Angela Belcher: New virus-built battery could power cars, electronic devices.
Anne Trafton, News Office
April 2, 2009
For the first time, MIT researchers have shown they can genetically
engineer viruses to build both the positively and negatively charged ends of
a lithium-ion battery.
The new virus-produced batteries have the same energy capacity and
power performance as state-of-the-art rechargeable batteries being
considered to power plug-in hybrid cars, and they could also be used to
power a range of personal electronic devices, said Angela Belcher, the MIT
materials scientist who led the research team.
The new batteries, described in the April 2 online edition of Science, could
be manufactured with a cheap and environmentally benign process: The
synthesis takes place at and below room temperature and requires no
harmful organic solvents, and the materials that go into the battery are
In a traditional lithium-ion battery, lithium ions flow between a negatively
charged anode, usually graphite, and the positively charged cathode,
usually cobalt oxide or lithium iron phosphate. Three years ago, an MIT
team led by Belcher reported that it had engineered viruses that could build
an anode by coating themselves with cobalt oxide and gold and
self-assembling to form a nanowire.
In the latest work, the team focused on building a highly powerful cathode
to pair up with the anode, said Belcher, the Germeshausen Professor of
Materials Science and Engineering and Biological Engineering. Cathodes
are more difficult to build than anodes because they must be highly
conducting to be a fast electrode, however, most candidate materials for
cathodes are highly insulating (non-conductive).
To achieve that, the researchers, including MIT Professor Gerbrand Ceder
of materials science and Associate Professor Michael Strano of chemical engineering, genetically engineered viruses that first coat themselves with
iron phosphate, then grab hold of carbon nanotubes to create a network of
highly conductive material.
Because the viruses recognize and bind specifically to certain materials
(carbon nanotubes in this case), each iron phosphate nanowire can be
electrically "wired" to conducting carbon nanotube networks. Electrons can
travel along the carbon nanotube networks, percolating throughout the
electrodes to the iron phosphate and transferring energy in a very short
The viruses are a common bacteriophage, which infect bacteria but are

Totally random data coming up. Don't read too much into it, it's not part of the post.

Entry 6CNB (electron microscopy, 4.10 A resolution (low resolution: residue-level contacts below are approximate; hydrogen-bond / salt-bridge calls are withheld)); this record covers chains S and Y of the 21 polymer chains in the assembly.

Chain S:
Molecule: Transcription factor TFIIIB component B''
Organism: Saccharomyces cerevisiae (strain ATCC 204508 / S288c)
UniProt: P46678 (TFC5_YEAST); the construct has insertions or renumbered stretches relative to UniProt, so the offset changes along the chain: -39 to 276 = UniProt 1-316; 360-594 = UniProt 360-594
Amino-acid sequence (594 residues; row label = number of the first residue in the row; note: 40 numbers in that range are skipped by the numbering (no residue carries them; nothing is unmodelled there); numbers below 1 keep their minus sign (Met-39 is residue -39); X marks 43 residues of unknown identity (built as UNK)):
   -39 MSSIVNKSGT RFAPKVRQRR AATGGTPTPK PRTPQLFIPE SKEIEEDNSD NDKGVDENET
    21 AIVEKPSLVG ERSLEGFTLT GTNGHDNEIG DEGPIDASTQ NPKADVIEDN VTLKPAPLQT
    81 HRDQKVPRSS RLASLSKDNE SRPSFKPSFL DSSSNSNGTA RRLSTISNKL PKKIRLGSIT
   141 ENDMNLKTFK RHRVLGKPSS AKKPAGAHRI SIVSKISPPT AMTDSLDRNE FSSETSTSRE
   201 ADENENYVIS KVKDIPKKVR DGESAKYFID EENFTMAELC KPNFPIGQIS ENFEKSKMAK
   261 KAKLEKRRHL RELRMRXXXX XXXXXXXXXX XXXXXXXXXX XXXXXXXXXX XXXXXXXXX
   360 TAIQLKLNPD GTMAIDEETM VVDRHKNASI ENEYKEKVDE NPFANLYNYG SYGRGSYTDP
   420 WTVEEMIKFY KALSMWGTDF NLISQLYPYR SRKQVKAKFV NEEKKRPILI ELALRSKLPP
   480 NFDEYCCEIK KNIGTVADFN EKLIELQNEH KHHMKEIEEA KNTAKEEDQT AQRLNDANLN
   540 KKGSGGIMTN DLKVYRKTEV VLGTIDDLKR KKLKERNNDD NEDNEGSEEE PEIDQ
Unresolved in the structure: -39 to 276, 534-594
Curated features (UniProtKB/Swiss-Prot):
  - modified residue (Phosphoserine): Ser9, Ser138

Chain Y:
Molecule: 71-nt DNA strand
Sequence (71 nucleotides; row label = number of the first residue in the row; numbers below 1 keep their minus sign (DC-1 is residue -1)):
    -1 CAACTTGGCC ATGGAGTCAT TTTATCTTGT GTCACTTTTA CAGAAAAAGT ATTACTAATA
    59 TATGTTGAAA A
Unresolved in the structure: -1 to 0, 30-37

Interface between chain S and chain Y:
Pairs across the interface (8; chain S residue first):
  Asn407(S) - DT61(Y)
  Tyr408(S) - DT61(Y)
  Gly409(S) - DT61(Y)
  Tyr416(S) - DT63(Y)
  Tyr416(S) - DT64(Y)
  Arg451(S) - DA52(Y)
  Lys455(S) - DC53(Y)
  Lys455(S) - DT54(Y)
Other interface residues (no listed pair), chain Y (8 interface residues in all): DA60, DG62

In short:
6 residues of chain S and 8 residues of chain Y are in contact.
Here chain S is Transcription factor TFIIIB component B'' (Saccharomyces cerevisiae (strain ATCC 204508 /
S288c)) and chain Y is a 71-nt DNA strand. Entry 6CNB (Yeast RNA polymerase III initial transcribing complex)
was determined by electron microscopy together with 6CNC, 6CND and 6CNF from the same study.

harmless to humans.
The team found that incorporating carbon nanotubes increases the
cathode's conductivity without adding too much weight to the battery. In lab
tests, batteries with the new cathode material could be charged and
discharged at least 100 times without losing any capacitance. That is fewer
charge cycles than currently available lithium-ion batteries, but "we expect
them to be able to go much longer," Belcher said.
The prototype is packaged as a typical coin cell battery, but the technology
allows for the assembly of very lightweight, flexible and conformable
batteries that can take the shape of their container.
Last week, MIT President Susan Hockfield took the prototype battery to a
press briefing at the White House where she and U.S. President Barack
Obama spoke about the need for federal funding to advance new cleanenergy
Now that the researchers have demonstrated they can wire virus batteries
at the nanoscale, they intend to pursue even better batteries using
materials with higher voltage and capacitance, such as manganese
phosphate and nickel phosphate, said Belcher. Once that next generation
is ready, the technology could go into commercial production, she said.
Lead authors of the Science paper are Yun Jung Lee and Hyunjung Yi,
graduate students in materials science and engineering. Other authors are
Woo-Jae Kim, postdoctoral fellow in chemical engineering; Kisuk Kang,
recent MIT PhD recipient in materials science and engineering; and Dong
Soo Yun, research engineer in materials science and engineering.
The research was funded by the Army Research Office Institute of the
Institute of Collaborative Technologies, and the National Science
Foundation through tthe Materials Research Science and Engineering
A version of this article appeared in MIT Tech Talk on April 8, 2009. MIT News article.